About Our Team & What We Do
(or: "College Bowl: It's Kinda Like Jeopardy!, But Not Really.")
The College Bowl Team competes in a number of different formats of intercollegiate "quiz-bowl" style academic competition. The games are generally between two teams of four players, who "ring in" on an electronic buzzer system as "tossup" questions are being read. If we answer a question successfully, the team earns points and more detailed bonus questions on which the team can confer before answering. If we answer the "tossup" incorrectly, we may or may not be penalized, and the question is finished for the other team. Depending on the format of the match (see "Formats" below), it may or may not be timed, and the questions may be on a number of different topics. The University of Chicago College Bowl Team has won more national championships (15) than any other team in the modern era of the game, and we continue to be successful at all formats.
We practice twice a week, with practice days and locations changing from quarter to quarter to meet player schedule demands, space availability, and the general
whims of Matt Menard. An up-to-date list of practice times and locations is generally available on this website's front page. Practices are open to everyone. Our past policy has been to take every regular practice attendee
to a tournament at least once each quarter. Assuming levels of
participation remain steady, this policy will continue. (Yes,
that's right. Even if you don't know a damned thing, we'll use
our money to take you somewhere outside of Hyde Park. All you
have to do is show up.) Practices generally last for 2 or 3 hours,
with some people staying later than others.
Please note: There are generally no regular practices on finals week, or over the summer. Get in touch with us (below) if you need to know specifically whether or not we're having a practice on any given week.
(or: "How We Travel & Get The University To Pay For It.")
Since we are very well-funded, our team travels to about 15 tournaments each year, in places as near as Urbana-Champaign and Ann Arbor, and as far as New Orleans, Berkeley, Boston, and Oxford. Those are just some of the places we went in the past two years. To some of these tournaments, we will only take one or two teams of 4, and to others we will take up to 6 teams. Teams are generally selected so that each team has a good balance of knowledge covering as many subject areas as possible. For any given tourney, we usually leave sometime on Friday, returning Saturday night or Sunday morning. For some of the tourneys we play in, the questions are written by the teams, and for those tourneys, team members are expected to write part of the Chicago packet(s). Here is the current Schedule of the tournaments to which we'll be going this year.
Our team competes in three different types of tournaments, each with its own rules and specific format: ACF, NAQT, and Invitationals.
ACF (Academic Competition Foundation/Federation) was formed by several southeastern teams in 1991 as a response to their criticisms of some of the aspects of the CBI game. ACF matches consist of 20 untimed tossups worth 10 points each. Bonuses are always worth a total of 30 points, and questions are almost exclusively on academic topics, including science, history, literature, geography, and social sciences. There is no limit on grad student participation in ACF. Though the original founders of ACF stopped organizing tournaments in 1997, new organizers, including our own John Sheahan and Andrew Yaphe, have stepped in to keep the format alive. For more information on ACF, click here.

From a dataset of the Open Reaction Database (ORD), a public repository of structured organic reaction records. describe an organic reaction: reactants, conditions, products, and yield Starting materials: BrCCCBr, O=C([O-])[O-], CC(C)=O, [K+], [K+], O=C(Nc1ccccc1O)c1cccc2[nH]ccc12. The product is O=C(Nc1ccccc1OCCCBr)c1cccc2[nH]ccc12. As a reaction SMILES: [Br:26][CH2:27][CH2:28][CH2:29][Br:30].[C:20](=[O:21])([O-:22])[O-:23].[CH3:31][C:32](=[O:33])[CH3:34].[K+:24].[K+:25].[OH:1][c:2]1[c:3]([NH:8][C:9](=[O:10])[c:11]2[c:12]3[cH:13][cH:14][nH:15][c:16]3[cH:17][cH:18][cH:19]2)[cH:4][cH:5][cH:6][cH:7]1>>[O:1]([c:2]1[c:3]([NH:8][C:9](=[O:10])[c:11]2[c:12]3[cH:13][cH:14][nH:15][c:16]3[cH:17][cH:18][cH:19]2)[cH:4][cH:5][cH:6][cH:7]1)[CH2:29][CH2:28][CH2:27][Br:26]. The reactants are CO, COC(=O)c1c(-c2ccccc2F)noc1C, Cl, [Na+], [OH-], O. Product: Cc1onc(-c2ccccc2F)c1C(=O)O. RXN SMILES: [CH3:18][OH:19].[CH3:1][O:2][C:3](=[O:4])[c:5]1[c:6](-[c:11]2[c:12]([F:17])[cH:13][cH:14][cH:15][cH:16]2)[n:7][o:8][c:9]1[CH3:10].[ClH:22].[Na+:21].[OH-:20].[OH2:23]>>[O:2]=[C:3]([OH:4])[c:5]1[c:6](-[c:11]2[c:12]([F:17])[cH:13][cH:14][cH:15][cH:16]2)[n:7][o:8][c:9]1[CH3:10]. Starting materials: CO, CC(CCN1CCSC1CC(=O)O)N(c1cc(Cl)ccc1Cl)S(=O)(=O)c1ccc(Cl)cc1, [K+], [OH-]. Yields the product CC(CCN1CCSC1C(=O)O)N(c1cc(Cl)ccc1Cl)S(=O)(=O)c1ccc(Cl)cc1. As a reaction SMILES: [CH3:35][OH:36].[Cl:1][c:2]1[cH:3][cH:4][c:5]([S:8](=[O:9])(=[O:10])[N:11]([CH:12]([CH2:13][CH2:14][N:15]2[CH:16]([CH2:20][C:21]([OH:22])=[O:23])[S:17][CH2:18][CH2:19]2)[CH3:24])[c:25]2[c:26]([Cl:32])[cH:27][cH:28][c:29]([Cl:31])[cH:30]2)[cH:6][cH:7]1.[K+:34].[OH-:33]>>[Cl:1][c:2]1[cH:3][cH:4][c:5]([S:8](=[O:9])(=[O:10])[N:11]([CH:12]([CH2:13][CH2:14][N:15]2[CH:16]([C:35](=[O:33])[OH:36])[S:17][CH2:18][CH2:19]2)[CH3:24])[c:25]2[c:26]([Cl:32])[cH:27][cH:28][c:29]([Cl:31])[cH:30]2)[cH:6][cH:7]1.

NAQT (National Academic Quiz Tournaments) was formed in 1996 by several very experienced former players in response to continued complaints about CBI's format & question quality. NAQT matches consist of two 10-minute halves, with tossups worth 15 points if they're answered correctly before a certain point in the question ("Power Points") and 10 points thereafter. Bonuses are always worth a total of 30 points. Questions are on various topics; they are a bit more academically-oriented than those of CBI but significantly less so than those of ACF. We have won every NAQT Midwest Sectional ever held (7). For more info on NAQT, click here.
Invitationals are tournaments organized by individual schools. The majority of tourneys we attend are invitationals, and they can include all sorts of combinations of, and variations on, the formats above. Some invitationals use questions provided by one of the organizations listed above, but for most invitationals, the teams write the questions, with each team sitting out the round during which its questions are read. For more information on the format of an individual invitational tournament, email the tournament directors.
So you can get some idea of what the questions we play on are like, here is a sample packet from a tournament last year.
The University of Chicago College Bowl Team is a Registered Student Organization of the University of Chicago. We receive our funding through the Coalition of Academic Teams, which includes the College Bowl, Model United Nations, Debate, Mock Trial, and Chess Teams. Web space is provided by NSIT.
For more information on our team, how to join (just show up), our activities, or anything else relating to quiz-bowl activites at the U of C, email the team President, Max Schindler, at mschindler AT uchicago DOT edu. More contact info is available via the link below.